We don't know how Meditations was originally preserved for posterity. The introduction to the Loeb edition (eds. Capps, Page and Rouse) mentions Marcus Aurelius' son-in-law and general Pompeianus, and the emperor's life-long friend Victorinus as individuals who might have 'rescued' the manuscript after Marcus' death in 180 AD. It was also known to the emperor Gordian I (died 238 AD) who was a young man when Marcus died. After this,
The first direct mention of the work is about 350 A.D. in the Orations
of the pagan philosopher Themistius, who speaks of the παραγγέλματα
(precepts) of Marcus. Then for 550 years we lose sight of the book
entirely, until, about 900, the compiler of the dictionary, which goes
by the name of Suidas, reveals the existence of a MS of it by making
some thirty quotations, taken from books I, III, IV, V, IX, and XI.
He calls the book (συγγραφή) an "αγωγή (a directing)
of his own life by Marcus the Emperor in twelve books." About the
same time Arethas, a Cappadocian bishop, writing to his metropolitan,
speaks of the scarcity of this μεγλωφελέστατον βιβλίον, and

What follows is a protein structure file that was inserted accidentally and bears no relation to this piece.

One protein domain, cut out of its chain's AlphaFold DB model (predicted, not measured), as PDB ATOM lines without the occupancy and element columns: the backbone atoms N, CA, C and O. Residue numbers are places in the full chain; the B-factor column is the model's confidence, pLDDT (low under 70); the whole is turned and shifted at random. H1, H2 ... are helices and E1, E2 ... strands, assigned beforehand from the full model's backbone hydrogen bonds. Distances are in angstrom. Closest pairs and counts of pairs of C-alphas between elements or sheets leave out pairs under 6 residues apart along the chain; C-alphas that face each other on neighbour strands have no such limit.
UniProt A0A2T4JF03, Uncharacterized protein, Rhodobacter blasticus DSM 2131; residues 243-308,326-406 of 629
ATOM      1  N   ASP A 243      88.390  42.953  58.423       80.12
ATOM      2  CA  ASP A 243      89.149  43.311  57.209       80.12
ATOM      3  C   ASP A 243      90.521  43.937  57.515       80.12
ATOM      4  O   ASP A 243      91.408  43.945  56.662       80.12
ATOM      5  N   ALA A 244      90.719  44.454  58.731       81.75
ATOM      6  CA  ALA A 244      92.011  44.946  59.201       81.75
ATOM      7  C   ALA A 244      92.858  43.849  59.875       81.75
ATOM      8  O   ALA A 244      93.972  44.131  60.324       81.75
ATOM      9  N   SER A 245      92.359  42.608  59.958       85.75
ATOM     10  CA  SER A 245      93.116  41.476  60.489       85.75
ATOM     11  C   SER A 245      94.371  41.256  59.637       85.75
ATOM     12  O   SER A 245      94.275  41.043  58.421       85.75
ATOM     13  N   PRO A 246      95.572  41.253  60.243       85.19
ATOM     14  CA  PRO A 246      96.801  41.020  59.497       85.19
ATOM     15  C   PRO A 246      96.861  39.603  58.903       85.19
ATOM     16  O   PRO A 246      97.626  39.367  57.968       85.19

apparently sends him a copy of it.
The Wikipedia entry on Arethas expands on the bishop's role in preserving Meditations:
Arethas admits to holding the work in high regard in letters to the
Byzantine emperor Leo VI the Wise and in his comments to Lucian and
Dio Chrysostom'. Arethas is credited with reintroducing the
Meditations to public discourse.
Nothing more is heard or seen of Marcus' work until about 1150 AD when Tzetzes, a grammarian of Constantinople quotes it. Then,
About 150 years later (1300 A.D.) the ecclesiastical historian,
Nicephorus Callistus (iii. 31) writes that Marcus "composed a book of
instruction for his son, full of universal...
experience and wisdom." About this very time Planudes, a monk of
Constantinople, may have been engaged in compiling the anthology of
extracts from various authors, including Marcus and Aelian, which has
come down to us in twenty-five or more MSS dating from the fourteenth
to the sixteenth century. They are practically of no help in
re-establishing the text, and contain in all forty-four extracts
from books IV.-XII.
Our present text is based almost entirely upon two MSS, the Codex
Palatinus (P) first printed in 1558 by Xylander but now lost, which
contains the whole work, and the Codex Vaticanus 1 950 (A) from which
about forty-two lines have dropped out by accidental omissions here
According to P. A. Brunt in Marcus Aurelius in His Meditations, Wilhelm Xylander's was the first printed edition (the date given here is 1559). Xylander's source was apparently a codex provided to him by the alchemist, doctor and poet Michael Toxites; this source was lost sometime before 1568.
Xylander's Latin translation (from Greek), published by Conrad Gessner
The first English translation was by Meric Casaubon, an French-English classical scholar, published in 1634.